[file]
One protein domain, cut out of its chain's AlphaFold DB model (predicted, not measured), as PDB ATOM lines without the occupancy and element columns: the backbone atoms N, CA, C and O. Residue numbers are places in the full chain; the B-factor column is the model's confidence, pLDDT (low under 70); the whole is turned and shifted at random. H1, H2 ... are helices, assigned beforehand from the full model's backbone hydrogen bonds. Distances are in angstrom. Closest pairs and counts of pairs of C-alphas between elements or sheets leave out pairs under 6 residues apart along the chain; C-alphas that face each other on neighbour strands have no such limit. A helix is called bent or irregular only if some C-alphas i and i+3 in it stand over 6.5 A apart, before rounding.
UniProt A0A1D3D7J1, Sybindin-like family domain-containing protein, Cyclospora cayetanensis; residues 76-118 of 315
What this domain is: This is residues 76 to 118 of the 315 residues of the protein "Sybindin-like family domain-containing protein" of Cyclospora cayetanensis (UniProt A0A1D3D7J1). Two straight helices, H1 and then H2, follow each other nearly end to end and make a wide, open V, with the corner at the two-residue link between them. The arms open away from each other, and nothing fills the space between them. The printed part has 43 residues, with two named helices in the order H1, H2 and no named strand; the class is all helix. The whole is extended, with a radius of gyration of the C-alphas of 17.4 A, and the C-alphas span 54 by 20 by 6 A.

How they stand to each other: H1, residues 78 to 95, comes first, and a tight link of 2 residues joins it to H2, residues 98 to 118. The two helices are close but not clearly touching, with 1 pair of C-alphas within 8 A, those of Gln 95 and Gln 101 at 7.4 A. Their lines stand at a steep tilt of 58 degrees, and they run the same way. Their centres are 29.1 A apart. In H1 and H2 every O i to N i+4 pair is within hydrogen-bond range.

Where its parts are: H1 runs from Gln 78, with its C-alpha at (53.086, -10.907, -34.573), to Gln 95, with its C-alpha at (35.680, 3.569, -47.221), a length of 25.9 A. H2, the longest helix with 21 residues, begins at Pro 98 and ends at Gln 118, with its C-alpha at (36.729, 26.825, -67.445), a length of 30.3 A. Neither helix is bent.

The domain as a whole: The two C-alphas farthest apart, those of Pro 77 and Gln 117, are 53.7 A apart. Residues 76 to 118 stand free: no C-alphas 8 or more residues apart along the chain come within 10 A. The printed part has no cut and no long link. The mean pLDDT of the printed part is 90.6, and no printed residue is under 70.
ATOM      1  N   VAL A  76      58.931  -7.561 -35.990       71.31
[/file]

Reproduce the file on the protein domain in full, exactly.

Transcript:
One protein domain, cut out of its chain's AlphaFold DB model (predicted, not measured), as PDB ATOM lines without the occupancy and element columns: the backbone atoms N, CA, C and O. Residue numbers are places in the full chain; the B-factor column is the model's confidence, pLDDT (low under 70); the whole is turned and shifted at random. H1, H2 ... are helices, assigned beforehand from the full model's backbone hydrogen bonds. Distances are in angstrom. Closest pairs and counts of pairs of C-alphas between elements or sheets leave out pairs under 6 residues apart along the chain; C-alphas that face each other on neighbour strands have no such limit. A helix is called bent or irregular only if some C-alphas i and i+3 in it stand over 6.5 A apart, before rounding.
UniProt A0A1D3D7J1, Sybindin-like family domain-containing protein, Cyclospora cayetanensis; residues 76-118 of 315
What this domain is: This is residues 76 to 118 of the 315 residues of the protein "Sybindin-like family domain-containing protein" of Cyclospora cayetanensis (UniProt A0A1D3D7J1). Two straight helices, H1 and then H2, follow each other nearly end to end and make a wide, open V, with the corner at the two-residue link between them. The arms open away from each other, and nothing fills the space between them. The printed part has 43 residues, with two named helices in the order H1, H2 and no named strand; the class is all helix. The whole is extended, with a radius of gyration of the C-alphas of 17.4 A, and the C-alphas span 54 by 20 by 6 A.

How they stand to each other: H1, residues 78 to 95, comes first, and a tight link of 2 residues joins it to H2, residues 98 to 118. The two helices are close but not clearly touching, with 1 pair of C-alphas within 8 A, those of Gln 95 and Gln 101 at 7.4 A. Their lines stand at a steep tilt of 58 degrees, and they run the same way. Their centres are 29.1 A apart. In H1 and H2 every O i to N i+4 pair is within hydrogen-bond range.

Where its parts are: H1 runs from Gln 78, with its C-alpha at (53.086, -10.907, -34.573), to Gln 95, with its C-alpha at (35.680, 3.569, -47.221), a length of 25.9 A. H2, the longest helix with 21 residues, begins at Pro 98 and ends at Gln 118, with its C-alpha at (36.729, 26.825, -67.445), a length of 30.3 A. Neither helix is bent.

The domain as a whole: The two C-alphas farthest apart, those of Pro 77 and Gln 117, are 53.7 A apart. Residues 76 to 118 stand free: no C-alphas 8 or more residues apart along the chain come within 10 A. The printed part has no cut and no long link. The mean pLDDT of the printed part is 90.6, and no printed residue is under 70.
ATOM      1  N   VAL A  76      58.931  -7.561 -35.990       71.31